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Creator:
Oleksijczuk, Denise.
Title(s):

The first panoramas : visions of British imperialism / Denise Blake Oleksijczuk.

Published/Created:
Minneapolis : University of Minnesota Press, 2011.
Physical Description:
viii, 222 p. : ill. (some col.) ; 26 cm.
Holdings:
Reference Library
NJ18.B228 O54 2011 (LC)
Accessible in the Reference Library [Hours]
Note: The Reference Library is open to Yale ID holders by appointment. Please visit the Reference Library page on our website for more details. For scans from the reference collection please email ycba.reference@yale.edu.

Classification:
Books
Notes:
Includes bibliographical references and index.
"The First Panoramas is a cultural history of the first three decades of the panorama, a three-hundred-sixty-degree visual medium patented by the artist Robert Barker in Britain in 1787. A towering two-story architectural construction inside which spectators gazed on a 10,000-square-foot painting, Barker's new technology was designed to create an impression of total verisimilitude for the observer. In the beautifully illustrated The First Panoramas, Denise Blake Oleksijczuk demonstrates the complexity of the panoramas' history and cultural impact, exploring specific exhibits: View of Edinburgh and the Adjacent Country from the Calton Hill (1788), View of London from the Roof of the Albion Mill (1791), View of the Grand Fleet Moored at Spithead (1793), and the two different versions of View of Constantinople (1801). In addition to the art itself, she examines the panoramas' intriguing descriptive keys--single-sheet diagrams that directed spectators to important sites in the representation, which evolved over time to give the observer greater perceptual control over the view. Using the surviving evidence, much of it never published before, on the early exhibitions of these massive installations, Oleksijczuk reconstructs the relationships between specific paintings, their accompanying printed guides, and the collective experiences of different audiences. She argues that by transporting its spectators to increasingly distant locations, first in the city and country and then in the world beyond Britain's borders, the panorama created a spatial and temporal disjunction between "here" and "there" that helped to forge new national and social identities"-- Provided by publisher.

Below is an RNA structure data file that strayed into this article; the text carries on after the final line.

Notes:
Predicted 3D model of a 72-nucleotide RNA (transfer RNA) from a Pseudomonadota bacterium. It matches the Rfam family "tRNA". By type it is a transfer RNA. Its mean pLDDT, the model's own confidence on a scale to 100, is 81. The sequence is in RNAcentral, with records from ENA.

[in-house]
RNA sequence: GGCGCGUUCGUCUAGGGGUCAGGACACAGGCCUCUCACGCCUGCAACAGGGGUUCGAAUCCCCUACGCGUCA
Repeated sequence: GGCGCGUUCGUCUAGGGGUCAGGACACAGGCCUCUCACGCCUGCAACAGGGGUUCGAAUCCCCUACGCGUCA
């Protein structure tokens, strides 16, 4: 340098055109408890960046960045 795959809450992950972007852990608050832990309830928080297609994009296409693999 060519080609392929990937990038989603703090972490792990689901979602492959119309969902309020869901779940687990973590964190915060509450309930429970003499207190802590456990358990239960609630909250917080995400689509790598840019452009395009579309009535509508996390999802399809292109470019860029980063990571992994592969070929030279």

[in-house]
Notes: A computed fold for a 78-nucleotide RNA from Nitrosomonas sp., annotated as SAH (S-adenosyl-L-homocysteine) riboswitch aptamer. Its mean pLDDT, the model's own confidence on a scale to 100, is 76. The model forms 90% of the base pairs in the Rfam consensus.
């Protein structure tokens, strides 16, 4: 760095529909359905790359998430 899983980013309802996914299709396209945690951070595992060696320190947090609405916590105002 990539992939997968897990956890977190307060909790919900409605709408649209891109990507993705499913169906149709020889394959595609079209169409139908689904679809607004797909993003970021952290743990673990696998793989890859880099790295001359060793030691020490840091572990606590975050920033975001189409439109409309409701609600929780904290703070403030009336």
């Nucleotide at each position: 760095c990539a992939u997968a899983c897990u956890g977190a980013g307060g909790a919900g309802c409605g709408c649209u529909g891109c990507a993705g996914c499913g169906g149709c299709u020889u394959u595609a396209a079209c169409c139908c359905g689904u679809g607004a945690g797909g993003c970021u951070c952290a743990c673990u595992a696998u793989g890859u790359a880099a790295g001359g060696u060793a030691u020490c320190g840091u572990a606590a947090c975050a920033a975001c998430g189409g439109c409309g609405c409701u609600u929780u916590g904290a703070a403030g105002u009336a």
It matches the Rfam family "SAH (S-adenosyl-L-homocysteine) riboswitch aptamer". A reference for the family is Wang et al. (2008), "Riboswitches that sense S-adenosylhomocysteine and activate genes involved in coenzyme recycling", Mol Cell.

Subject Terms:
Art exhibition audiences -- Great Britain.
Barker, Henry Aston, 1774-1856 -- Criticism and interpretation.
Barker, Robert, 1739-1806 -- Criticism and interpretation.
Panoramas -- Social aspects -- Great Britain.
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  • Machine generated contents note: Acknowledgments
  • Introduction: Robert and Henry Aston Barker's Panorama
  • 1. Nature at a Glance
  • 2. Selling the Panorama to London
  • 3. The King and Queen Visit the Panorama
  • 4. The Views of Constantinople
  • 5. The Keys to Panoramas
  • Appendix
  • Notes
  • Bibliography
  • Index.